Struck: Of course, there can be situations in which air support is necessary to save the lives of German soldiers. But it is important to avoid civilian casualties. To my knowledge, there were none in that attack.
SPIEGEL: The Bundeswehr operation is increasingly becoming a pure combat mission, which has already claimed the lives of 35 German soldiers. Has the German strategy of militarily backed reconstruction failed?
Struck: Absolutely not! Combat activities in the immediate vicinity of Kunduz have increased. But it is generally quiet in the rest of the large northern region. Of course, we are worried about the situation in Kunduz.
SPIEGEL: But surely it's become too dangerous to carry out development activities such as digging wells and setting up girls' schools.
Struck: That isn't entirely true. Reconstruction is moving ahead in many places, although the pace is admittedly too slow. The international community ought to do more in this regard. However, the fact that it has been quieter in the north until now ultimately has something to do with the way we interact with Afghans in the region. Civilian reconstruction has always been important to us, and it remains important.
Todenhöfer: Yet far too little is being done.
SPIEGEL: The truth is that the international community has spent only $7 million (5 million) a day on reconstruction in recent years. By comparison, the US military mission alone costs $100 million (71 million) a day. Civilian reconstruction doesn't seem to be all that important.
Struck: There's no getting around the fact that military campaigns cost money. However, it is true that the ratio of reconstruction aid to military spending is off. But no one expected that we would be there this long. We thought we would go in for a short while, stabilize the country and leave again. It was a miscalculation.
'Only Afghans Can Defeat Afghans'
SPIEGEL: Was it a mistake to go there in the first place?
Struck: No, it wasn't a mistake. After 9/11, the Americans had to react. If you recall, the Taliban had refused to extradite Osama bin Laden or shut down dozens of terrorist training camps.
. Todenhöfer: Of course the Americans had to react to that attack. But did that mean that they had to bomb Kabul? It's absurd, bombing a country to fight a handful of terrorists who weren't even Afghans. The United States should have used special forces to eliminate Osama bin Laden. Instead, they allowed him to get away at Tora Bora, like in some slapstick comedy. And Taliban leader Mullah Omar was able to escape from them on a motorcycle.
SPIEGEL: What has to happen in Afghanistan so that NATO can withdraw?
Struck: Everyone involved agrees that we have to devote more of our attention to training the Afghan army and the Afghan police force. Unfortunately, this proceeded at a very slow pace in the past. The Bundeswehr is doing a lot more in this respect today.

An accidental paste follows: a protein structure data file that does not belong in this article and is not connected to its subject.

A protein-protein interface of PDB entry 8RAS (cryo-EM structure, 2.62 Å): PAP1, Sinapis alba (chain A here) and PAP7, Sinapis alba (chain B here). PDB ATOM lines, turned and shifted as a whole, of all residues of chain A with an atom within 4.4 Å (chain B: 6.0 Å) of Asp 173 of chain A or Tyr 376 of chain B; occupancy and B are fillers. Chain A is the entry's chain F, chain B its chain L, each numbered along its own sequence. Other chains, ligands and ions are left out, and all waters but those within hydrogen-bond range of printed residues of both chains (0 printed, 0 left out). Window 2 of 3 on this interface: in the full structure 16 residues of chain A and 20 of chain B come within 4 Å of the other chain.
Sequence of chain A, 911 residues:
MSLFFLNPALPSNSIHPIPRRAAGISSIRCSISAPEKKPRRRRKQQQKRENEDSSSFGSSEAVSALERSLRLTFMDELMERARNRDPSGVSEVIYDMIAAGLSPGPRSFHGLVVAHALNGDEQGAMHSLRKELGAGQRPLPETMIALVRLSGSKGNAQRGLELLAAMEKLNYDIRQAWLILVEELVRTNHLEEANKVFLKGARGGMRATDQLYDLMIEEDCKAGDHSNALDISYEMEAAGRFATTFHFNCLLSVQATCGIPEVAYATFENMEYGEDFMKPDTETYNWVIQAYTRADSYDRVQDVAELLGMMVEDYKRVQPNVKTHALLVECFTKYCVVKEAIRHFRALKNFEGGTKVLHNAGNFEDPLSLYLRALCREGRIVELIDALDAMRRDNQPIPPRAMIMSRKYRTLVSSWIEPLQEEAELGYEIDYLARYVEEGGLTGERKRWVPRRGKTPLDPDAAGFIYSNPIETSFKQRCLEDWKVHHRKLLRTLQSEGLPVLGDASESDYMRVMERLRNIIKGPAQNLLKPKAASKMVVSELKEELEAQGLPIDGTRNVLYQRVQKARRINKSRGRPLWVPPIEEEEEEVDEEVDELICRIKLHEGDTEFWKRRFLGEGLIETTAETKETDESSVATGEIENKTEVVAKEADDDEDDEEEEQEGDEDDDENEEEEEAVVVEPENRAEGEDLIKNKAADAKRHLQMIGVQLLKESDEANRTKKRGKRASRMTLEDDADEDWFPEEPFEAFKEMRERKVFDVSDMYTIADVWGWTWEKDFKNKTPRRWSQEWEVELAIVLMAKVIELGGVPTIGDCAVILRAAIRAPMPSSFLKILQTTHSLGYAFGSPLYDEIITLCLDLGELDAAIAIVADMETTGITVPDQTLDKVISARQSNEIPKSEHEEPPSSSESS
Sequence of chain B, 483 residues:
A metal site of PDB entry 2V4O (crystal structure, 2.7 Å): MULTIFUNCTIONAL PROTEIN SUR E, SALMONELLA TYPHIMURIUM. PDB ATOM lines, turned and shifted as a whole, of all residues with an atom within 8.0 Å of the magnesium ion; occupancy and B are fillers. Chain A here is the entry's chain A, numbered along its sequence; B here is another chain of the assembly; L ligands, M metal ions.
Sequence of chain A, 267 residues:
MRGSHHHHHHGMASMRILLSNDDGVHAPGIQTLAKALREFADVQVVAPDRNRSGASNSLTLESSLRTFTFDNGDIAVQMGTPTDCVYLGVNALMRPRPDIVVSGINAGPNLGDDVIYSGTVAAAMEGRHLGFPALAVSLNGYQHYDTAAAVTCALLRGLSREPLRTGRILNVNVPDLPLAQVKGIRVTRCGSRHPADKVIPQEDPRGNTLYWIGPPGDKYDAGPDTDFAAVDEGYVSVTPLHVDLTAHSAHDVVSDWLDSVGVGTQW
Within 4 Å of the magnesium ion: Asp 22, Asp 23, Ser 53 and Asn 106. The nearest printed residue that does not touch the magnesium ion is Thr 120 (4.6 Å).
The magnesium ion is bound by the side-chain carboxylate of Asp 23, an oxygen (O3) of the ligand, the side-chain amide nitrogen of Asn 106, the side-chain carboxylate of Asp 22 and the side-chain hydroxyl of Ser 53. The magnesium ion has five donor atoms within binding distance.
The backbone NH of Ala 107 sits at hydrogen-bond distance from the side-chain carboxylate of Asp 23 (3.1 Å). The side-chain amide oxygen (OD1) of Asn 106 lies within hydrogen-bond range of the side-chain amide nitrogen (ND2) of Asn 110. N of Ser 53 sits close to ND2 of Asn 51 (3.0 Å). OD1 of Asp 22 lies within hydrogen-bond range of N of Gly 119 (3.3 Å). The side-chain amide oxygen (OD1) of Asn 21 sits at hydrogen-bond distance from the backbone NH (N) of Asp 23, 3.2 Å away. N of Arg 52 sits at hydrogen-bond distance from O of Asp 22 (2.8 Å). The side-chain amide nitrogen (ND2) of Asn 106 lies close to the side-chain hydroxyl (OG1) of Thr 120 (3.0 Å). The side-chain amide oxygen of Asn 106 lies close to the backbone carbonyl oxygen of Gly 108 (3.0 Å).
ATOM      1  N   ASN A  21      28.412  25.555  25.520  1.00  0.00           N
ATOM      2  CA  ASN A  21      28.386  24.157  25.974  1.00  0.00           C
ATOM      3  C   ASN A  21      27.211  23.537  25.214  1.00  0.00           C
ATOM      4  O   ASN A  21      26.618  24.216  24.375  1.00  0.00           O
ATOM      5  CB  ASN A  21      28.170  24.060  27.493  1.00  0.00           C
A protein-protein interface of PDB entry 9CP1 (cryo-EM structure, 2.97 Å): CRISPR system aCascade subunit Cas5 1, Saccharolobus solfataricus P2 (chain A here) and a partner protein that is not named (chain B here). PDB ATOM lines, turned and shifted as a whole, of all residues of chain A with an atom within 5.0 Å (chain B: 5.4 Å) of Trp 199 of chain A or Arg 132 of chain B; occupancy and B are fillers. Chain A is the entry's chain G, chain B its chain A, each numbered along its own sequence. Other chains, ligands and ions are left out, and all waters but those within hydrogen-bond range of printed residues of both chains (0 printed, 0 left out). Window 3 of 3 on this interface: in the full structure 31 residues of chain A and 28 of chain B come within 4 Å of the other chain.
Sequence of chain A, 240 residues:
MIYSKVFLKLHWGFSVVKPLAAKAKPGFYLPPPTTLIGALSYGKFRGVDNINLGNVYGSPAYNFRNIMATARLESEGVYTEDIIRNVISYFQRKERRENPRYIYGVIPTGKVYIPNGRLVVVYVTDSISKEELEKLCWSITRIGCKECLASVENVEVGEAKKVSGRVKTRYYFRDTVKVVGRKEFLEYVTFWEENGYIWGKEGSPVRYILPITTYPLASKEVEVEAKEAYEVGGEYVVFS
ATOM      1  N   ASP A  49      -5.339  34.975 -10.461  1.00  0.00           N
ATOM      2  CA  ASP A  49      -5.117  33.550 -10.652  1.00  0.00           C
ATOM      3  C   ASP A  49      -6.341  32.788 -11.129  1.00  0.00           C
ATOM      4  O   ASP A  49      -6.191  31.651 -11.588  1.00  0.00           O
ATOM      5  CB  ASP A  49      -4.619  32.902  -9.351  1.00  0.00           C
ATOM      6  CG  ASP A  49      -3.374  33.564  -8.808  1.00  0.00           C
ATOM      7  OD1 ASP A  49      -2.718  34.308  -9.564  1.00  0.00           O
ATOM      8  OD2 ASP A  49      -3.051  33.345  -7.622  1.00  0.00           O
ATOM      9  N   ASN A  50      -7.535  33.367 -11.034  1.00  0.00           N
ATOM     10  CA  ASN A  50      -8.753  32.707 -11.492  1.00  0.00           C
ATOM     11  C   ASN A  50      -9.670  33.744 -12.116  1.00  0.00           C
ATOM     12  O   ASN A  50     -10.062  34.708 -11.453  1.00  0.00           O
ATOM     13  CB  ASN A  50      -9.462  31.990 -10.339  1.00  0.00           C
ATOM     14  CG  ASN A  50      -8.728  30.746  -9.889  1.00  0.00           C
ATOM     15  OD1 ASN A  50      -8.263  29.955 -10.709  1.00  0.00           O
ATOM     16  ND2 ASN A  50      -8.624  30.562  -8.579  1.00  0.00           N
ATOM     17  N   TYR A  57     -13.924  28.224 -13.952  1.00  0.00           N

Todenhöfer: The Afghans are born fighters. They have been the target of attacks for thousands of years. Every 14-year-old boy in Afghanistan can handle a weapon. They don't need a lot of training. They need money. Why should a young, unemployed Afghan join the national army, where he makes less than $100 (71) a month, if he can earn $400-600 (285-430) with the Taliban? We have to pay the Afghan national army better. Only Afghans can defeat Afghans.
SPIEGEL: The Americans are now taking the war to Pakistan. Is this the right thing to do, focusing more attention on the neighboring country, which is also unstable?
Todenhöfer: The US attacks are weakening the Pakistani government, because the population increasingly sees it as an accessory or lackey of the Americans. The American drone attacks in Pakistan are constantly killing civilians. Several dozen people attending a funeral were killed in a bombing just last week. The alternative to this madness is that Afghanistan and Pakistan proceed jointly against the Taliban.
Struck: I agree. An Afghan solution is impossible without Pakistan. We must succeed in convincing the Pakistani government to fight the Taliban together with the Afghans. Given the geographic circumstances, however, I believe a military solution is out of the question. In my view, diplomacy is the only option.
SPIEGEL: You want to talk to the Taliban, Mr. Struck?
Struck: Yes, that's the right approach. I have already spoken with Taliban officials in Kunduz. We have to include everyone, or at least the moderate Taliban. I would exclude someone like Mullah Omar. I've examined his record. He's a mass murderer.
Todenhöfer: By the same logic, the Afghans whose family members died in a hail of American bombs would also have to reject talks with the Americans. If you want to exclude radical members of the Taliban from negotiations, it's as if the Americans had said during the peace negotiations with Vietnam: We will only talk to the moderate Viet Cong. That's ridiculous. We need a reconciliation "loya jirga," a tribal council in which all insurgents participate.
SPIEGEL: Would you also negotiate with al-Qaida?